As Delilah, Shannon Tarbet makes a matchingly astounding theatrical debut, catching the sulky diffidence, brittle assurance and aching vulnerability of this latter-day Lolita. But there’s fine work from everyone in Jeremy Herrin’s pitch-perfect production, with Kevin Doyle and Sharon Small grimly recognisable as the warring parents, James McArdle all too believably charming and conflicted as Daniel, the reprobate lodger, and Aisling Loftus superb also as his brash, increasingly bewildered girlfriend, just visiting for the weekend.
Ignore the bland title – this is a fresh, funny and blistering indictment of the way we live, parent and grow to maturity now.
Whether you’re 17 or 70, go marvel. 5 stars Fiona Mountford, Evening Standard, 26 July 2010
Wow! Writers over the lofty age of, say, 20, will find themselves watching this and weeping with envy. Anya Reiss, an 18-year-old A-level student, has produced a debut drama of astounding accomplishment which casts a clinical eye over the battleground of the middle-class family as witnessed from a pre-teen’s point of view.
Max Jones’s skilful design does visually what Reiss’s words do aurally, bisecting an affluent family home. From this, we peer into rooms upstairs and down, and view the anguish and anger piling up like dead skin. Yet if Nick Evans (Kevin Doyle) and his wife Vicky (Sharon Small) could stop shouting at each other, they’d notice that their 12-year-old daughter Delilah (Shannon Tarbet) was increasingly taking refuge in the room, and affection, of their 21-year-old lodger Daniel (James McArdle). As expected, Reiss’s sympathy lies with youth, and the irony is that, while the “grown-ups” spout platitudes, Delilah is easily the most emotionally honest character.
The adults might frustrate her but Reiss has nailed with uncanny accuracy the patterns of adult rows, with their tedious trigger words and circular arguments.
It’s not only the writer making a sparkling debut in Jeremy Herrin’s gripping production. Tarbet, in her first stage role, is a revelation, sliding from the self-possession of a pre-Raphaelite model to a gauche girl who loves High School Musical. McArdle, who compellingly suggests a man conflicted and tempted, is in his final year at RADA. We’ll be hearing more of them all, starting with this year’s Most Promising Playwright awards. 4 stars Susannah Clapp, The Observer, 25 July 2010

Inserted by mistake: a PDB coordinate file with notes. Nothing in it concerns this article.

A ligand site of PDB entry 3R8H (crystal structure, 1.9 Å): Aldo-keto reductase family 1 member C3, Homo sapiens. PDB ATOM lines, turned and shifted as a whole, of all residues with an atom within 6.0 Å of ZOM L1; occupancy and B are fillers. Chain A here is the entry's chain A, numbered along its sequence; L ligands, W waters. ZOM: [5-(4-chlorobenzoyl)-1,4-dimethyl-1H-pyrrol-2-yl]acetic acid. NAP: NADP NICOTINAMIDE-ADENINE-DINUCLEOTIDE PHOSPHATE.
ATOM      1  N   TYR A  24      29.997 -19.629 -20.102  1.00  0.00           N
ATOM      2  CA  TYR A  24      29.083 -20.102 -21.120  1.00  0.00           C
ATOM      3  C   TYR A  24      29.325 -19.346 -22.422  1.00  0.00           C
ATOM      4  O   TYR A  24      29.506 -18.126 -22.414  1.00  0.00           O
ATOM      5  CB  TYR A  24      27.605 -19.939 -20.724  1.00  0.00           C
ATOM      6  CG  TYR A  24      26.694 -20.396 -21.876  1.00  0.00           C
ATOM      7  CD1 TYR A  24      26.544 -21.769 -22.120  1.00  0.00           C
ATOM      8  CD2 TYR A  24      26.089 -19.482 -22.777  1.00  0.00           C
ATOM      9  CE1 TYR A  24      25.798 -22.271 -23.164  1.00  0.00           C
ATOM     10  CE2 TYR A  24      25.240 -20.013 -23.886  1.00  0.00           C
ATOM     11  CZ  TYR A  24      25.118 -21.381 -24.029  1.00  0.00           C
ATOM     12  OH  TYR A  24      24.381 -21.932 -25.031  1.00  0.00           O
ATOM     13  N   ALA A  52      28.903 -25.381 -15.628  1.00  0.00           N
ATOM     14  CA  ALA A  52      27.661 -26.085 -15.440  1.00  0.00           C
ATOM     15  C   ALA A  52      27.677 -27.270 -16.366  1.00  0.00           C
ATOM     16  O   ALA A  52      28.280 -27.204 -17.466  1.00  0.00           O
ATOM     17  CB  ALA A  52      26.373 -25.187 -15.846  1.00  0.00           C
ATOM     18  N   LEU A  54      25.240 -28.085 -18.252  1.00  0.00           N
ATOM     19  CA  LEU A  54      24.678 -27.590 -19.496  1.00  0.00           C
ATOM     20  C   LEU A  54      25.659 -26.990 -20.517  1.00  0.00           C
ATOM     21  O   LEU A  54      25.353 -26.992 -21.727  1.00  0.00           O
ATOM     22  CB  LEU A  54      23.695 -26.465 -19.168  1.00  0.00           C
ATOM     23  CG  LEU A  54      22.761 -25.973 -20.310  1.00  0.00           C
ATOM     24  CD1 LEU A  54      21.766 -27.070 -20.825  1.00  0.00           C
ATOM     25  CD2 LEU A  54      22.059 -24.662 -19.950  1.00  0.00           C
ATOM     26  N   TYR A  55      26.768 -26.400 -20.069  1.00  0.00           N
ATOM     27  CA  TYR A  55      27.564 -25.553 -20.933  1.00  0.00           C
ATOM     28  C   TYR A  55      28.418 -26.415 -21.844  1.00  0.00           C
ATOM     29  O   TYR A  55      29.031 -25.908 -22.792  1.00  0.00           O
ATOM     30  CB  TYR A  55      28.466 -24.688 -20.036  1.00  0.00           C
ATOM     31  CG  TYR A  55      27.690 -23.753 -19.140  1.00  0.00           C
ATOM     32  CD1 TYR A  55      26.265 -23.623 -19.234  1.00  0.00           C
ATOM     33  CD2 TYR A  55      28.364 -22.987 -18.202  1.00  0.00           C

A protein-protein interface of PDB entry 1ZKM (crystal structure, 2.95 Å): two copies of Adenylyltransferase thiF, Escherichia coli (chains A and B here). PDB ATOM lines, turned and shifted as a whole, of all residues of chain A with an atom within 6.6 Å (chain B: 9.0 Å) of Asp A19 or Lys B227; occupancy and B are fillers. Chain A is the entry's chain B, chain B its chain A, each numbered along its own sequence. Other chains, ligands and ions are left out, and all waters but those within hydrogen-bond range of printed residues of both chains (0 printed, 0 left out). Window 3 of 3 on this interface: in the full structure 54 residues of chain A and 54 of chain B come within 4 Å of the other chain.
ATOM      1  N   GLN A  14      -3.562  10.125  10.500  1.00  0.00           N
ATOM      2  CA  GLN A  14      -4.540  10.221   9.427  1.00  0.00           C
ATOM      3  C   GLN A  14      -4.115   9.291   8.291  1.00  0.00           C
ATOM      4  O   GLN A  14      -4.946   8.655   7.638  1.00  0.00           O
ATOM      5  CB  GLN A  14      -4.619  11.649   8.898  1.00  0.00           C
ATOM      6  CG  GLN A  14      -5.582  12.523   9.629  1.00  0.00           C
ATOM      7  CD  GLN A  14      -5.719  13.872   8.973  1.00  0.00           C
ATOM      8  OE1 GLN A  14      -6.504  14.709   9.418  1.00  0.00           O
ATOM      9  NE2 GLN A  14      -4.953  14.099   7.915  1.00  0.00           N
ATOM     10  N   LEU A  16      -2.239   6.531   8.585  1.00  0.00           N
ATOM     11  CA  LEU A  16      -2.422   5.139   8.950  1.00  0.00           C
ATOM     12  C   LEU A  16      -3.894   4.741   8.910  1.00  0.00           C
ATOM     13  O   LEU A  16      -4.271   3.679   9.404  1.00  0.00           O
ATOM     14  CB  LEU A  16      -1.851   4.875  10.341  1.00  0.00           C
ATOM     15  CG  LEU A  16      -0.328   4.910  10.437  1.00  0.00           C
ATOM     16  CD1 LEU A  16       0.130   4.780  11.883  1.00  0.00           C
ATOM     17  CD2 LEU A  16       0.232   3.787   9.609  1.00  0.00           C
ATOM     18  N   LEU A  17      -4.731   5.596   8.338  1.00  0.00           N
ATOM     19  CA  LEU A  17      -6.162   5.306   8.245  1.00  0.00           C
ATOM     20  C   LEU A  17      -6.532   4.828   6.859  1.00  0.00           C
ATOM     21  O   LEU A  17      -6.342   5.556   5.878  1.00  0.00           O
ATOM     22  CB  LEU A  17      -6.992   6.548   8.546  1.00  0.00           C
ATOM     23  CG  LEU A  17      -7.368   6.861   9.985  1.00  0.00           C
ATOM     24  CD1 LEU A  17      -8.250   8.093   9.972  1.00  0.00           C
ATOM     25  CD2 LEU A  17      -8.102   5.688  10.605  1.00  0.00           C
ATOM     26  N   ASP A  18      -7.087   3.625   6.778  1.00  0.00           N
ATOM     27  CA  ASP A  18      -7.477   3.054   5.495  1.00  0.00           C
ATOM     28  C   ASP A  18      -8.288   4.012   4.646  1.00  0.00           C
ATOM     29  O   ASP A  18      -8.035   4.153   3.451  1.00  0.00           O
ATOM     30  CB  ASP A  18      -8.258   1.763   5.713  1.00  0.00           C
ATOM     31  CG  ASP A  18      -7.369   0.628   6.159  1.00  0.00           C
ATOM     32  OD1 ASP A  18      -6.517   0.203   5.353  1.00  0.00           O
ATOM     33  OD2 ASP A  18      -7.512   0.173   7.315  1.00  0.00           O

Anya Reiss is 18. She’s waiting for her A-level results. And her first play has just opened at the Royal Court. It’s vivid and spiky and brought into quick-moving life in Jeremy Herrin’s excellent production.
Spur of the Moment puts on stage the jackdaw chatter, the fluffy vulnerability and the vulture behaviour of pre-teen chicks. They are a teeny-tiny chorus chirruping High School Musical songs, and a gaggle who, avid for experience, heartlessly hoover up the lives around them. Overhearing a marital quarrel, they march right into it – “Is everything all right, Mrs Evans?” – for a laugh. Catching a whiff of sex, they peer round the lodger’s door to watch him making out with his girlfriend. They are like a virus that gets into everything. At one point, the fridge door opens and the girls burst out.
Reiss’s ear for dialogue is so sharp, and her scenes from domestic life so recognisable, that she’s already had to explain that this isn’t a piece of autobiography. The misery that can make someone’s conversation drone like a dentist’s drill may sound as if it has been transcribed (Sharon Small is particularly forceful at putting it across), but the parents tearing into each other aren’t hers; nor, as a 12-year-old, did Reiss snog a 21-year-old lodger and bring him to the brink of disaster.
Max Jones’s immaculate split-level design lets you see in one go the lodger slumped in his room in his boxers, the parents squabbling in the kitchen and the girls in another bedroom listening to their shouting. Unhappiness spreads through this Surrey house like a leak. But it’s an unpredictable, impromptu act that triggers the action, and Herrin’s production shows how easily everything can swivel round, and how quickly misery tips into farce. Characters bump into each other, toothbrush in hand, on the landing, sidle past each other in the hall, just escape confrontation with the slam of one door and topple into it by opening another. In a uniformly strong cast, another 18-year-old, Shannon Tarbet, makes a startlingly good stage debut. And where better to do it than in a play that’s part of a wave lapping over the British stage: that of extreme young talent. 4 stars Maxie Szalwinska, The Sunday Times, 25 July 2010